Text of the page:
Findings from a new genetic study suggest that “good cholesterol” or high-density lipoprotein (HDL) may not actually lower the risk of heart disease.

Researchers from the latest study, published Wednesday in The Lancet, challenged the established notion that high levels of HDL lowers and low levels of HDL increases heart attack risk.

Scientists from the Broad Institute and Massachusetts General Hospital studied links between genetic variations, HDL levels and heart attacks in over 170,000 individuals and found that participants individuals with particular gene variants that raised levels of HDL showed no difference in their risk of heart disease compared to people without the variant and had lower levels of HDL.

"It's been assumed that if a patient, or group of patients, did something to cause their HDL levels to go up, then you can safely assume that their risk of heart attack will go down," said researcher Sekar Kathiresan, associate professor of medicine at Harvard Medical School, said in a statement. "This work fundamentally questions that."

Researchers noted that the findings do not contradict the concept that low levels of HDL are a good predictor of later heart disease, in fact HDL is an excellent indicator, and doctors should continue to use it as a way to identify patients at risk of cardiovascular disease.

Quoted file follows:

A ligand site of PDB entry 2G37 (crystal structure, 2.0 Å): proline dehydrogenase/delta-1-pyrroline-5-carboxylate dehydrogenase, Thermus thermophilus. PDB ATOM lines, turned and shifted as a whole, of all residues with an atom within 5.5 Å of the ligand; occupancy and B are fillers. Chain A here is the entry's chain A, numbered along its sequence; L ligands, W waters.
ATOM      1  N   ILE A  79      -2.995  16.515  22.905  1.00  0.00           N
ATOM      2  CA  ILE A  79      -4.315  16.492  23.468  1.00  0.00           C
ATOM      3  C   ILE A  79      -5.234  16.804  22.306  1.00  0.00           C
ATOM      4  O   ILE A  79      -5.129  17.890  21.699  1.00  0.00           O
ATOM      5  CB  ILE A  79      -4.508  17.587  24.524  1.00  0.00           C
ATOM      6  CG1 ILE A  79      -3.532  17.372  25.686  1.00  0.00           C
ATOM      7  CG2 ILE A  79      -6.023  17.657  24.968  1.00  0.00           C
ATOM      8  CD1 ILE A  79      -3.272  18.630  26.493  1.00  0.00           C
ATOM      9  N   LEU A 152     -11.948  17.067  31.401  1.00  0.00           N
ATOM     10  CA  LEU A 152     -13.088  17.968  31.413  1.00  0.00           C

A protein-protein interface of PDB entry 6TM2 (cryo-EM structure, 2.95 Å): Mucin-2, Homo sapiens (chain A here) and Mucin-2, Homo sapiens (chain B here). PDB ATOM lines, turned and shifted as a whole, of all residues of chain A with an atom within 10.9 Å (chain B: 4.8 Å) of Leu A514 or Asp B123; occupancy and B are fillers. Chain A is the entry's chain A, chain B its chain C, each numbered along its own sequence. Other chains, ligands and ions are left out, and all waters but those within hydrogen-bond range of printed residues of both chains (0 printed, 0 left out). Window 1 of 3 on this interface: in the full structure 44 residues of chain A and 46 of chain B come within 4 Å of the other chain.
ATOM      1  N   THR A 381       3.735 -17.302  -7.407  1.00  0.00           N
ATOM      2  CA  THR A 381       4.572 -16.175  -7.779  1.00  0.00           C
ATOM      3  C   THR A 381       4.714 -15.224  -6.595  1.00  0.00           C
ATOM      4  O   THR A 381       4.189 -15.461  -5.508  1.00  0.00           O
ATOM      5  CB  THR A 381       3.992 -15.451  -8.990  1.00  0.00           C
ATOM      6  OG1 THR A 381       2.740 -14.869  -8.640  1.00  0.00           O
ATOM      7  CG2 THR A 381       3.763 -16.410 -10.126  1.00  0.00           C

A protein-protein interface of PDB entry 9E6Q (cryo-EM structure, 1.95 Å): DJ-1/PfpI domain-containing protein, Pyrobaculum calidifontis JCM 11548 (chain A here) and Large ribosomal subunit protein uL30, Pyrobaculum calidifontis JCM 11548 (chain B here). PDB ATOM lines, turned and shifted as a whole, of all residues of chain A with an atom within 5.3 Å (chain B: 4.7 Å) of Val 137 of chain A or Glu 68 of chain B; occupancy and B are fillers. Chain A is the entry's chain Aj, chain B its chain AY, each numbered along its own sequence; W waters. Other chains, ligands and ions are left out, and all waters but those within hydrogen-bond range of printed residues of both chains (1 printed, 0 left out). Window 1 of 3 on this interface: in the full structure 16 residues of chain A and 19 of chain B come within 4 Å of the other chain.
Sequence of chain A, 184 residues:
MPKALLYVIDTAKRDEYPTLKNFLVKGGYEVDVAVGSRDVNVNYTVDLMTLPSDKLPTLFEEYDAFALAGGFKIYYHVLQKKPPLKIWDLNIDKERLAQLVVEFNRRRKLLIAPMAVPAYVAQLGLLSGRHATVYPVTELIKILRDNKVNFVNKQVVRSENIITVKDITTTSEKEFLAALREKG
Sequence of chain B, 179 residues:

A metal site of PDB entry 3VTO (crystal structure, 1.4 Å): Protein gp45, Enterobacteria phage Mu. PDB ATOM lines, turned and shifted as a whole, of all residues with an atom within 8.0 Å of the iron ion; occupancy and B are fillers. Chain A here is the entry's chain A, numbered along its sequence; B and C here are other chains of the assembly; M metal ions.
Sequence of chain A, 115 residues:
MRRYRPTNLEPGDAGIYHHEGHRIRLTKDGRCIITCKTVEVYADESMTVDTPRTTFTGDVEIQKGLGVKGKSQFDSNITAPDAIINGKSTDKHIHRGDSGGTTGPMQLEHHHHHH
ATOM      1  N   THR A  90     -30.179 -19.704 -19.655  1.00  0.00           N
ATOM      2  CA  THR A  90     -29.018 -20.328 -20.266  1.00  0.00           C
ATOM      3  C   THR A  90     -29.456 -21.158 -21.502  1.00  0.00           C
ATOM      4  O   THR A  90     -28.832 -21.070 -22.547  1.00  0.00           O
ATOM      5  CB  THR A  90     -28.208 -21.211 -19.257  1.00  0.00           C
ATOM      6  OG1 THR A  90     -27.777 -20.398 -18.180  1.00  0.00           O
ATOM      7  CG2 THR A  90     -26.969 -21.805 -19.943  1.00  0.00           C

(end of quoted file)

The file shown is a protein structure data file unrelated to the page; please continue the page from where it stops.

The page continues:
However, researchers said that the findings suggest that attempts to artificially boost HDL levels with drugs or lifestyle changes may be useless in lowering the risk of heart disease.

"We know that HDL is a great biomarker — it's quite useful in identifying individuals at higher risk of having a heart attack in the future," said Kathiresan. "But we have shown that you cannot assume that raising HDL by any mechanism will help patients. Perhaps other mechanisms exist that can lower risk, but we will need to keep searching for them."

Researchers recommend that people focus on lowering levels of “bad cholesterol” or Low-Density Lipoprotein (LDL) to reduce the risk of heart disease.

Health experts noted that the risk of heart attack is influenced by many variables and cannot be confined into a single risk factor like low HDL. Besides looking at DNA, factors like high blood pressure, high blood glucose, obesity and tobacco should also be addressed when evaluating the risk for heart disease.